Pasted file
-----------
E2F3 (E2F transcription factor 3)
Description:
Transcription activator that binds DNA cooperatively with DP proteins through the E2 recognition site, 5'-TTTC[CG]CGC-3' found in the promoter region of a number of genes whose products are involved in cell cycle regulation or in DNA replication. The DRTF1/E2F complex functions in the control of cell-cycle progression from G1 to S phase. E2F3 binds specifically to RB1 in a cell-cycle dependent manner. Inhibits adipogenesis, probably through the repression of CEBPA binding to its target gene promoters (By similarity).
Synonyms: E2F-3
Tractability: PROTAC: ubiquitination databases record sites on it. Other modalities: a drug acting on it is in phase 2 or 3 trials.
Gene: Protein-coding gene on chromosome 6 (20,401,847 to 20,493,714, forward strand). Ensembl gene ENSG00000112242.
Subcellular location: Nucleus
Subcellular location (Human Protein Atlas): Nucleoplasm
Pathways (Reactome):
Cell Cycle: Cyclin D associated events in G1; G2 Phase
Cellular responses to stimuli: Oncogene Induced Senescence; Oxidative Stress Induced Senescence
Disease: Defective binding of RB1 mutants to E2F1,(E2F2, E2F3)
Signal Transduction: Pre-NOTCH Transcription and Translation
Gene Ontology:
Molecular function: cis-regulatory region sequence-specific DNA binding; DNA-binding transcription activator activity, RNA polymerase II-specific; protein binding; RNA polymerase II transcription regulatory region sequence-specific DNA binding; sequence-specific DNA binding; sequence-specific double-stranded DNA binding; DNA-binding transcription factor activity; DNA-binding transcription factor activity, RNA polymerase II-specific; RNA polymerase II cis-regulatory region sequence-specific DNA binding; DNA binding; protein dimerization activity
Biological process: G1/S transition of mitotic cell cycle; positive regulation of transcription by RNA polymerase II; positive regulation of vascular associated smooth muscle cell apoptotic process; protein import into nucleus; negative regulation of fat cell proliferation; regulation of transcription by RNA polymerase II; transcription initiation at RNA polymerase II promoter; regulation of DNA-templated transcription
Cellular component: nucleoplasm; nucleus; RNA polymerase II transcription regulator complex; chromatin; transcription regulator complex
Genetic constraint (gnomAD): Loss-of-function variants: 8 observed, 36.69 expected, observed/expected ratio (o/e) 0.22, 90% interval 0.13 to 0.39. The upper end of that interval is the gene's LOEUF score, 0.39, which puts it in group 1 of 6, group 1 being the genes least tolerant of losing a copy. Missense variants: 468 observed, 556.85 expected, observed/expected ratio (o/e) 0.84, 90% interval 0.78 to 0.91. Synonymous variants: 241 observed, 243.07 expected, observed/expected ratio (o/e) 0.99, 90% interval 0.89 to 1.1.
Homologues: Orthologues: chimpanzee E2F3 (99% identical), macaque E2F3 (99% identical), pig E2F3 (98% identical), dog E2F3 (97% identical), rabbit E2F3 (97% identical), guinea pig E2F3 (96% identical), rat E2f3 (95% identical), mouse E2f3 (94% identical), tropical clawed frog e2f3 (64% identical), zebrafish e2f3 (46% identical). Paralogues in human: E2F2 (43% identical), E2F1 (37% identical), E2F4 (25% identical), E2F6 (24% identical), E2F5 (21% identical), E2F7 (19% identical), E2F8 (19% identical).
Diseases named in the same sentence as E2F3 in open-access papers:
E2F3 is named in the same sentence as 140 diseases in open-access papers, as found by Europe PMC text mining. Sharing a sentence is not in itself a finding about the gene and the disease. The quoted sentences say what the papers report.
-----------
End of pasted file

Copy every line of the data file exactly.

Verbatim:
E2F3 (E2F transcription factor 3)
Description:
Transcription activator that binds DNA cooperatively with DP proteins through the E2 recognition site, 5'-TTTC[CG]CGC-3' found in the promoter region of a number of genes whose products are involved in cell cycle regulation or in DNA replication. The DRTF1/E2F complex functions in the control of cell-cycle progression from G1 to S phase. E2F3 binds specifically to RB1 in a cell-cycle dependent manner. Inhibits adipogenesis, probably through the repression of CEBPA binding to its target gene promoters (By similarity).
Synonyms: E2F-3
Tractability: PROTAC: ubiquitination databases record sites on it. Other modalities: a drug acting on it is in phase 2 or 3 trials.
Gene: Protein-coding gene on chromosome 6 (20,401,847 to 20,493,714, forward strand). Ensembl gene ENSG00000112242.
Subcellular location: Nucleus
Subcellular location (Human Protein Atlas): Nucleoplasm
Pathways (Reactome):
Cell Cycle: Cyclin D associated events in G1; G2 Phase
Cellular responses to stimuli: Oncogene Induced Senescence; Oxidative Stress Induced Senescence
Disease: Defective binding of RB1 mutants to E2F1,(E2F2, E2F3)
Signal Transduction: Pre-NOTCH Transcription and Translation
Gene Ontology:
Molecular function: cis-regulatory region sequence-specific DNA binding; DNA-binding transcription activator activity, RNA polymerase II-specific; protein binding; RNA polymerase II transcription regulatory region sequence-specific DNA binding; sequence-specific DNA binding; sequence-specific double-stranded DNA binding; DNA-binding transcription factor activity; DNA-binding transcription factor activity, RNA polymerase II-specific; RNA polymerase II cis-regulatory region sequence-specific DNA binding; DNA binding; protein dimerization activity
Biological process: G1/S transition of mitotic cell cycle; positive regulation of transcription by RNA polymerase II; positive regulation of vascular associated smooth muscle cell apoptotic process; protein import into nucleus; negative regulation of fat cell proliferation; regulation of transcription by RNA polymerase II; transcription initiation at RNA polymerase II promoter; regulation of DNA-templated transcription
Cellular component: nucleoplasm; nucleus; RNA polymerase II transcription regulator complex; chromatin; transcription regulator complex
Genetic constraint (gnomAD): Loss-of-function variants: 8 observed, 36.69 expected, observed/expected ratio (o/e) 0.22, 90% interval 0.13 to 0.39. The upper end of that interval is the gene's LOEUF score, 0.39, which puts it in group 1 of 6, group 1 being the genes least tolerant of losing a copy. Missense variants: 468 observed, 556.85 expected, observed/expected ratio (o/e) 0.84, 90% interval 0.78 to 0.91. Synonymous variants: 241 observed, 243.07 expected, observed/expected ratio (o/e) 0.99, 90% interval 0.89 to 1.1.
Homologues: Orthologues: chimpanzee E2F3 (99% identical), macaque E2F3 (99% identical), pig E2F3 (98% identical), dog E2F3 (97% identical), rabbit E2F3 (97% identical), guinea pig E2F3 (96% identical), rat E2f3 (95% identical), mouse E2f3 (94% identical), tropical clawed frog e2f3 (64% identical), zebrafish e2f3 (46% identical). Paralogues in human: E2F2 (43% identical), E2F1 (37% identical), E2F4 (25% identical), E2F6 (24% identical), E2F5 (21% identical), E2F7 (19% identical), E2F8 (19% identical).
Diseases named in the same sentence as E2F3 in open-access papers:
E2F3 is named in the same sentence as 140 diseases in open-access papers, as found by Europe PMC text mining. Sharing a sentence is not in itself a finding about the gene and the disease. The quoted sentences say what the papers report.